The Reserve Bank of India (RBI) has requested Tier 4 Urban Cooperative Banks (UCBs) – lenders with deposits above ₹10,000 Crore – to appoint a Compliance Officer by April 1, 2023 as part of of its corporate governance standards.
The central bank has asked urban cooperative banks in the Tier 3 category – with deposits over ₹1,000 crore and up to ₹10,000 crore – to name major compliance offerings no later than October 1, 2023.
The RBI said that this circular will be presented at the next immediate board meeting for information and development of an implementation strategy, under the supervision of the board, within a limited time frame.
Tier 1 UCBs – with deposits of up to ₹100 crore – and Tier 2 – with deposits above ₹100 crore and up to ₹1,000 crore – will continue to be governed by the existing guidelines.
Under current standards, compliance is one of the primary responsibilities of directors and the board’s audit committee, and a senior executive is designated as the “head of compliance”.
UCBs falling under the Tier 3 and Tier 4 categories should treat the guidelines of the circular only as a set of minimum guidelines and define their own guidelines accordingly taking into account their corporate governance framework, the scale operations, risk profile, organizational structure and code of conduct. conduct, etc., says the banking regulator.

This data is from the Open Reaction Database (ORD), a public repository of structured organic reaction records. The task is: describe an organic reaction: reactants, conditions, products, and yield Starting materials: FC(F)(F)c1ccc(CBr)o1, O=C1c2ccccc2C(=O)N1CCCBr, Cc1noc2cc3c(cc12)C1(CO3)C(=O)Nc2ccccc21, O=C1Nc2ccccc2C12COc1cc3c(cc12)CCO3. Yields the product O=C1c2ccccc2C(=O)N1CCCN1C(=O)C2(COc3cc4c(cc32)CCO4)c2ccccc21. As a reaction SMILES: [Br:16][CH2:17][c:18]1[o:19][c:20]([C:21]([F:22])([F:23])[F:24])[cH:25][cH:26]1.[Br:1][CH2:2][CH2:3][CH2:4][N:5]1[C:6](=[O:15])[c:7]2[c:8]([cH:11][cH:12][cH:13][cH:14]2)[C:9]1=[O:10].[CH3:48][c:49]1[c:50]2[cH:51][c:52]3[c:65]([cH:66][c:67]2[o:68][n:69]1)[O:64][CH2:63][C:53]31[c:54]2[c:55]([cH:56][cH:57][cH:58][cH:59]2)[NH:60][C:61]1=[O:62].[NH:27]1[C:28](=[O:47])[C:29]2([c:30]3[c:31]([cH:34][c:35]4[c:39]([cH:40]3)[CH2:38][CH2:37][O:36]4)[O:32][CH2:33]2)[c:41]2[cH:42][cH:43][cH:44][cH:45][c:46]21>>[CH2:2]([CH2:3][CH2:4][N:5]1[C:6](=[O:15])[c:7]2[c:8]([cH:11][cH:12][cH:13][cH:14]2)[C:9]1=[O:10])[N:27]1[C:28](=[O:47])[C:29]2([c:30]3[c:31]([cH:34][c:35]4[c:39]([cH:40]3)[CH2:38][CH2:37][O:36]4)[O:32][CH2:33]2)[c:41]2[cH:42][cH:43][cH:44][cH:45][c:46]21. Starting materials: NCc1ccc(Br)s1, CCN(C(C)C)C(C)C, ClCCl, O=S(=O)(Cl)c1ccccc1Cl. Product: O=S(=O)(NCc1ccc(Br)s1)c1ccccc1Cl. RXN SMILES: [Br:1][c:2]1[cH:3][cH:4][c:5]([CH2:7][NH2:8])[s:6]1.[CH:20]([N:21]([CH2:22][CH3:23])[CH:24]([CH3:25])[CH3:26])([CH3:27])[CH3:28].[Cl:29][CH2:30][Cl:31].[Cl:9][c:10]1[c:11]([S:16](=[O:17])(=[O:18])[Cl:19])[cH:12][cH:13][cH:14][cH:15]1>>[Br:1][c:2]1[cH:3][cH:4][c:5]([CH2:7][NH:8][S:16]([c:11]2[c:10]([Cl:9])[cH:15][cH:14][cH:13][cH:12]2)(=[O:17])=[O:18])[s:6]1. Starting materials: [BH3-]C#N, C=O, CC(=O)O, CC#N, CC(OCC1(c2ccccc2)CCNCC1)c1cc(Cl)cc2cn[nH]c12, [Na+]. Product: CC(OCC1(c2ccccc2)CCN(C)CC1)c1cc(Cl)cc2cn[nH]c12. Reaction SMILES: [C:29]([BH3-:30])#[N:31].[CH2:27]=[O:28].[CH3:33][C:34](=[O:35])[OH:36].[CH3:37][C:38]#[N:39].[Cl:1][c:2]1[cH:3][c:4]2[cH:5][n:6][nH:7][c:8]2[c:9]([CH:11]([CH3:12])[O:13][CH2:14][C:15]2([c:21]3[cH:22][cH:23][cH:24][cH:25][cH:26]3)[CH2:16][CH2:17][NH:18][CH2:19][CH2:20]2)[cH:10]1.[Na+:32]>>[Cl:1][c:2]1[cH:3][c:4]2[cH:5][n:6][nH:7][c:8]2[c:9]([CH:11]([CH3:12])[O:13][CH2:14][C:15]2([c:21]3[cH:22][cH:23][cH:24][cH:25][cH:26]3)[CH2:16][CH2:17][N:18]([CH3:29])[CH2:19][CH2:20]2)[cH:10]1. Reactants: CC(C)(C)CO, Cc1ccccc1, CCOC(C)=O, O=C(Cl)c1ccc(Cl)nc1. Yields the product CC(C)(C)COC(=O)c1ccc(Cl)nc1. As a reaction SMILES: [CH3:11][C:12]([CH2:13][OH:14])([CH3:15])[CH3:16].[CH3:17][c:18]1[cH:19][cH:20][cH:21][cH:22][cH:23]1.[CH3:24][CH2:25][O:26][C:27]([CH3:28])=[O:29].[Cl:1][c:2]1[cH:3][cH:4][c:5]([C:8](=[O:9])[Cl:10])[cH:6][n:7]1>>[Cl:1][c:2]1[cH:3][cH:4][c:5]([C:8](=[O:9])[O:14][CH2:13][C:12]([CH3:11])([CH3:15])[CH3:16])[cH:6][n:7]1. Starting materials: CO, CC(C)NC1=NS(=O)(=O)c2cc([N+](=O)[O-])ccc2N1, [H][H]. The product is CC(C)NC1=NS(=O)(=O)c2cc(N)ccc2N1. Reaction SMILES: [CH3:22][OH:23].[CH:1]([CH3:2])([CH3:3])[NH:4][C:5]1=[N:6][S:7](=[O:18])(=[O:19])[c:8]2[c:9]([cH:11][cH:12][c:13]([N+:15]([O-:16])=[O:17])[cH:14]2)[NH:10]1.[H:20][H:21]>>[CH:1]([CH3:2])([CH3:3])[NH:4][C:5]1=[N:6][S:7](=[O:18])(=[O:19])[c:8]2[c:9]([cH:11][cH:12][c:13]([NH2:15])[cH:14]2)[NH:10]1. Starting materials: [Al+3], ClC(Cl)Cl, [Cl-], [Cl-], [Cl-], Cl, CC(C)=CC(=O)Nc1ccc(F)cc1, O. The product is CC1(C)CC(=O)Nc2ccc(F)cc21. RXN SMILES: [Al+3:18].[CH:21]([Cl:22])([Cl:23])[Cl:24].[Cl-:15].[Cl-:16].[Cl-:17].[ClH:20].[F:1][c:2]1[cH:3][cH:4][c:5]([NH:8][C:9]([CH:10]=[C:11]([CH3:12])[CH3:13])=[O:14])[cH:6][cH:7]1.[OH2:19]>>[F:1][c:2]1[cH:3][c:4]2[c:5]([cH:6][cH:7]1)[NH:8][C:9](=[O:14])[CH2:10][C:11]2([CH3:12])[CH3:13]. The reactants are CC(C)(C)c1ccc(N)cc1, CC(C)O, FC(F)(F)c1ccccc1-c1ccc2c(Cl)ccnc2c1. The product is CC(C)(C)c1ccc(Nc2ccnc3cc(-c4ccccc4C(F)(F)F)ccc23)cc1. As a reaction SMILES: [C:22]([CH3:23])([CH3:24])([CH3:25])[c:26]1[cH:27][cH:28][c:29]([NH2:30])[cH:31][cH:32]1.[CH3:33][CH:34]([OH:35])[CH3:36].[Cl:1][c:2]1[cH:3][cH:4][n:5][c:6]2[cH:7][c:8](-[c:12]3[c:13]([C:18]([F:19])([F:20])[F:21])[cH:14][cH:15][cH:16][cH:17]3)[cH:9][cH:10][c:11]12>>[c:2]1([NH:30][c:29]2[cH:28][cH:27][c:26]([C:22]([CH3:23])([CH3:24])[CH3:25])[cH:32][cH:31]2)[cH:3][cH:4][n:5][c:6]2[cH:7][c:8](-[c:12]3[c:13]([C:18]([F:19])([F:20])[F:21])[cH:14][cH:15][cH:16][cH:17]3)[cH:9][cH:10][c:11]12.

The RBI has also warned against “double hatting”. “The CCO will not be assigned any responsibility that brings elements of conflict of interest, in particular any business-related role,” the central bank said.
“The CCO and the compliance function have the authority to communicate with any member of staff and have access to any records or files necessary to enable them to carry out the compliance responsibilities entrusted to them”, states the RBI, adding that UCBs are free to adopt their own organizational structure for the compliance function.
However, the function must be independent and adequately resourced, its responsibilities must be clearly specified and its activities must be subject to periodic and independent review, he adds.
Compliance officers will have direct reporting lines to the chief executive and chief executive, the RBI says.
In the event that the CCO reports to the MD & CEO, the Board / Board Committee shall meet with the CCO at quarterly intervals on an individual basis, without the presence of senior management, including the MD & CEO, further indicates the RBI.
The CCO will have no reporting relationship with the verticals, he adds.